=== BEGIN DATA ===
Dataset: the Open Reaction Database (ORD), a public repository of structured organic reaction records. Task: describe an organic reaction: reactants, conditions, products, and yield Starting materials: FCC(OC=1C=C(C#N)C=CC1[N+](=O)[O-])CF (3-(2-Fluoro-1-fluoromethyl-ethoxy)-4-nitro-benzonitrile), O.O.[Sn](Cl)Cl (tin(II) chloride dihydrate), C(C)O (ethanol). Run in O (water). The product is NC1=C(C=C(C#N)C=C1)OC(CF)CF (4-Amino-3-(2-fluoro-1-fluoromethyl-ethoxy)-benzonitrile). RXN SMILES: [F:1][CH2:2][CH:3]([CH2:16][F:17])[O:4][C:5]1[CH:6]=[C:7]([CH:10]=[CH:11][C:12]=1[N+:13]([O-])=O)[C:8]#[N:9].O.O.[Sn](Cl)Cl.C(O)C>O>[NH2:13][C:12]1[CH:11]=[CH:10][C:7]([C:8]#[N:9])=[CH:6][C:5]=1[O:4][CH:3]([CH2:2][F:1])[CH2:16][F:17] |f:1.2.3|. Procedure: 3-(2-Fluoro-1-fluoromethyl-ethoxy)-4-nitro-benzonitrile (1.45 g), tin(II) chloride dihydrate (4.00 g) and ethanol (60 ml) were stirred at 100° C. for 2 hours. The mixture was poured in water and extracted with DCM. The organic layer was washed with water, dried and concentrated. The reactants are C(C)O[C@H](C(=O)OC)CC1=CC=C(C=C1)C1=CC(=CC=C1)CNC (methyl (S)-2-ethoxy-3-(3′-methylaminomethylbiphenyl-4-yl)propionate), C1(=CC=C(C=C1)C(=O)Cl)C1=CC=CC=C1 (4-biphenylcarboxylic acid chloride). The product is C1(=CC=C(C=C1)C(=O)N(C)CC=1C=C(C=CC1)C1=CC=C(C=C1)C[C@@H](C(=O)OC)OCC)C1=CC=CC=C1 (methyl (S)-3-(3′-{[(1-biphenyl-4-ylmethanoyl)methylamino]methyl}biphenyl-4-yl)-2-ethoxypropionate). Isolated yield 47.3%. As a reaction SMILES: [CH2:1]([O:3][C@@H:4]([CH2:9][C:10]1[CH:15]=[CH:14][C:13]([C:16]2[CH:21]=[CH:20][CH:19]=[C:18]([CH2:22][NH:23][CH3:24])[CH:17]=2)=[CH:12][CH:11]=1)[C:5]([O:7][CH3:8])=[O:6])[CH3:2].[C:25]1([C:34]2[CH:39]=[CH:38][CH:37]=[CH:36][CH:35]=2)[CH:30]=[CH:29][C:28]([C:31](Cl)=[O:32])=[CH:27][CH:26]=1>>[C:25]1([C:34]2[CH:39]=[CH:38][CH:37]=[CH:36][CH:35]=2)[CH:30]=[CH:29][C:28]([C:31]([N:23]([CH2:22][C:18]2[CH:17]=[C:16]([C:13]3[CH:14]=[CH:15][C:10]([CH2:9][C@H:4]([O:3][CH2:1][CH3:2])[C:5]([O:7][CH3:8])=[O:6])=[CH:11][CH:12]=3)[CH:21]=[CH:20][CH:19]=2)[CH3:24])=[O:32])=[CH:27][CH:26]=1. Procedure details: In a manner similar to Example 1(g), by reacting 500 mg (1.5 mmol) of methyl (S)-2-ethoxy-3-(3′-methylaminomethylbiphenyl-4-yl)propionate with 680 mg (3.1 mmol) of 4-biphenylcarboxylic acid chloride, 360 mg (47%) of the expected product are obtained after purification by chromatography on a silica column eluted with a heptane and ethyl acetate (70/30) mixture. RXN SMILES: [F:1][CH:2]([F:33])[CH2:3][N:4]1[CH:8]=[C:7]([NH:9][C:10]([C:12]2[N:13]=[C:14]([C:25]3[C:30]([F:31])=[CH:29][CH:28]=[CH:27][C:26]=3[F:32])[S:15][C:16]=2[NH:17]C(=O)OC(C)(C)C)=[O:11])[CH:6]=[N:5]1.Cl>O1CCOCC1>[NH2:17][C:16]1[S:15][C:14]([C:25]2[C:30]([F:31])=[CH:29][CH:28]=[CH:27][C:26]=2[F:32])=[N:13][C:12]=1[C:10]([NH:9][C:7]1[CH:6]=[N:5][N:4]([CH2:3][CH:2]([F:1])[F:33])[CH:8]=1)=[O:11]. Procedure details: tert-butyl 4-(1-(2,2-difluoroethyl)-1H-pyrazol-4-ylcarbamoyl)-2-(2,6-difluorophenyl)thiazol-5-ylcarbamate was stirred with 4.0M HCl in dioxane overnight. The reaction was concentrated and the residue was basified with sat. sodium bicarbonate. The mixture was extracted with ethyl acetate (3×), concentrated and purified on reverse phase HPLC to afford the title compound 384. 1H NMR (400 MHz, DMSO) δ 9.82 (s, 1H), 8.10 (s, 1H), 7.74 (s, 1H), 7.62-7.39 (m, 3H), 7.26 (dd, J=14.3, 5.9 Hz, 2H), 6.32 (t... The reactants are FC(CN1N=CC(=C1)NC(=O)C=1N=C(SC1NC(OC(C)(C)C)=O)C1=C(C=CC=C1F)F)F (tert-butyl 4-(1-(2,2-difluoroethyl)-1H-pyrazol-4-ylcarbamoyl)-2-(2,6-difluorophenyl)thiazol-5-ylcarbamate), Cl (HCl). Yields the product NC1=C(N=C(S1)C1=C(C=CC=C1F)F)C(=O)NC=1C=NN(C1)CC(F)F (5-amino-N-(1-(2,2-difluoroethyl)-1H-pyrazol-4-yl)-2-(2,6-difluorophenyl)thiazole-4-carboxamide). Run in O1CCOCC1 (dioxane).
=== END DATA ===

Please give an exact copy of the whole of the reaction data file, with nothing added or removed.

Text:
Dataset: the Open Reaction Database (ORD), a public repository of structured organic reaction records. Task: describe an organic reaction: reactants, conditions, products, and yield Starting materials: FCC(OC=1C=C(C#N)C=CC1[N+](=O)[O-])CF (3-(2-Fluoro-1-fluoromethyl-ethoxy)-4-nitro-benzonitrile), O.O.[Sn](Cl)Cl (tin(II) chloride dihydrate), C(C)O (ethanol). Run in O (water). The product is NC1=C(C=C(C#N)C=C1)OC(CF)CF (4-Amino-3-(2-fluoro-1-fluoromethyl-ethoxy)-benzonitrile). RXN SMILES: [F:1][CH2:2][CH:3]([CH2:16][F:17])[O:4][C:5]1[CH:6]=[C:7]([CH:10]=[CH:11][C:12]=1[N+:13]([O-])=O)[C:8]#[N:9].O.O.[Sn](Cl)Cl.C(O)C>O>[NH2:13][C:12]1[CH:11]=[CH:10][C:7]([C:8]#[N:9])=[CH:6][C:5]=1[O:4][CH:3]([CH2:2][F:1])[CH2:16][F:17] |f:1.2.3|. Procedure: 3-(2-Fluoro-1-fluoromethyl-ethoxy)-4-nitro-benzonitrile (1.45 g), tin(II) chloride dihydrate (4.00 g) and ethanol (60 ml) were stirred at 100° C. for 2 hours. The mixture was poured in water and extracted with DCM. The organic layer was washed with water, dried and concentrated. The reactants are C(C)O[C@H](C(=O)OC)CC1=CC=C(C=C1)C1=CC(=CC=C1)CNC (methyl (S)-2-ethoxy-3-(3′-methylaminomethylbiphenyl-4-yl)propionate), C1(=CC=C(C=C1)C(=O)Cl)C1=CC=CC=C1 (4-biphenylcarboxylic acid chloride). The product is C1(=CC=C(C=C1)C(=O)N(C)CC=1C=C(C=CC1)C1=CC=C(C=C1)C[C@@H](C(=O)OC)OCC)C1=CC=CC=C1 (methyl (S)-3-(3′-{[(1-biphenyl-4-ylmethanoyl)methylamino]methyl}biphenyl-4-yl)-2-ethoxypropionate). Isolated yield 47.3%. As a reaction SMILES: [CH2:1]([O:3][C@@H:4]([CH2:9][C:10]1[CH:15]=[CH:14][C:13]([C:16]2[CH:21]=[CH:20][CH:19]=[C:18]([CH2:22][NH:23][CH3:24])[CH:17]=2)=[CH:12][CH:11]=1)[C:5]([O:7][CH3:8])=[O:6])[CH3:2].[C:25]1([C:34]2[CH:39]=[CH:38][CH:37]=[CH:36][CH:35]=2)[CH:30]=[CH:29][C:28]([C:31](Cl)=[O:32])=[CH:27][CH:26]=1>>[C:25]1([C:34]2[CH:39]=[CH:38][CH:37]=[CH:36][CH:35]=2)[CH:30]=[CH:29][C:28]([C:31]([N:23]([CH2:22][C:18]2[CH:17]=[C:16]([C:13]3[CH:14]=[CH:15][C:10]([CH2:9][C@H:4]([O:3][CH2:1][CH3:2])[C:5]([O:7][CH3:8])=[O:6])=[CH:11][CH:12]=3)[CH:21]=[CH:20][CH:19]=2)[CH3:24])=[O:32])=[CH:27][CH:26]=1. Procedure details: In a manner similar to Example 1(g), by reacting 500 mg (1.5 mmol) of methyl (S)-2-ethoxy-3-(3′-methylaminomethylbiphenyl-4-yl)propionate with 680 mg (3.1 mmol) of 4-biphenylcarboxylic acid chloride, 360 mg (47%) of the expected product are obtained after purification by chromatography on a silica column eluted with a heptane and ethyl acetate (70/30) mixture. RXN SMILES: [F:1][CH:2]([F:33])[CH2:3][N:4]1[CH:8]=[C:7]([NH:9][C:10]([C:12]2[N:13]=[C:14]([C:25]3[C:30]([F:31])=[CH:29][CH:28]=[CH:27][C:26]=3[F:32])[S:15][C:16]=2[NH:17]C(=O)OC(C)(C)C)=[O:11])[CH:6]=[N:5]1.Cl>O1CCOCC1>[NH2:17][C:16]1[S:15][C:14]([C:25]2[C:30]([F:31])=[CH:29][CH:28]=[CH:27][C:26]=2[F:32])=[N:13][C:12]=1[C:10]([NH:9][C:7]1[CH:6]=[N:5][N:4]([CH2:3][CH:2]([F:1])[F:33])[CH:8]=1)=[O:11]. Procedure details: tert-butyl 4-(1-(2,2-difluoroethyl)-1H-pyrazol-4-ylcarbamoyl)-2-(2,6-difluorophenyl)thiazol-5-ylcarbamate was stirred with 4.0M HCl in dioxane overnight. The reaction was concentrated and the residue was basified with sat. sodium bicarbonate. The mixture was extracted with ethyl acetate (3×), concentrated and purified on reverse phase HPLC to afford the title compound 384. 1H NMR (400 MHz, DMSO) δ 9.82 (s, 1H), 8.10 (s, 1H), 7.74 (s, 1H), 7.62-7.39 (m, 3H), 7.26 (dd, J=14.3, 5.9 Hz, 2H), 6.32 (t... The reactants are FC(CN1N=CC(=C1)NC(=O)C=1N=C(SC1NC(OC(C)(C)C)=O)C1=C(C=CC=C1F)F)F (tert-butyl 4-(1-(2,2-difluoroethyl)-1H-pyrazol-4-ylcarbamoyl)-2-(2,6-difluorophenyl)thiazol-5-ylcarbamate), Cl (HCl). Yields the product NC1=C(N=C(S1)C1=C(C=CC=C1F)F)C(=O)NC=1C=NN(C1)CC(F)F (5-amino-N-(1-(2,2-difluoroethyl)-1H-pyrazol-4-yl)-2-(2,6-difluorophenyl)thiazole-4-carboxamide). Run in O1CCOCC1 (dioxane).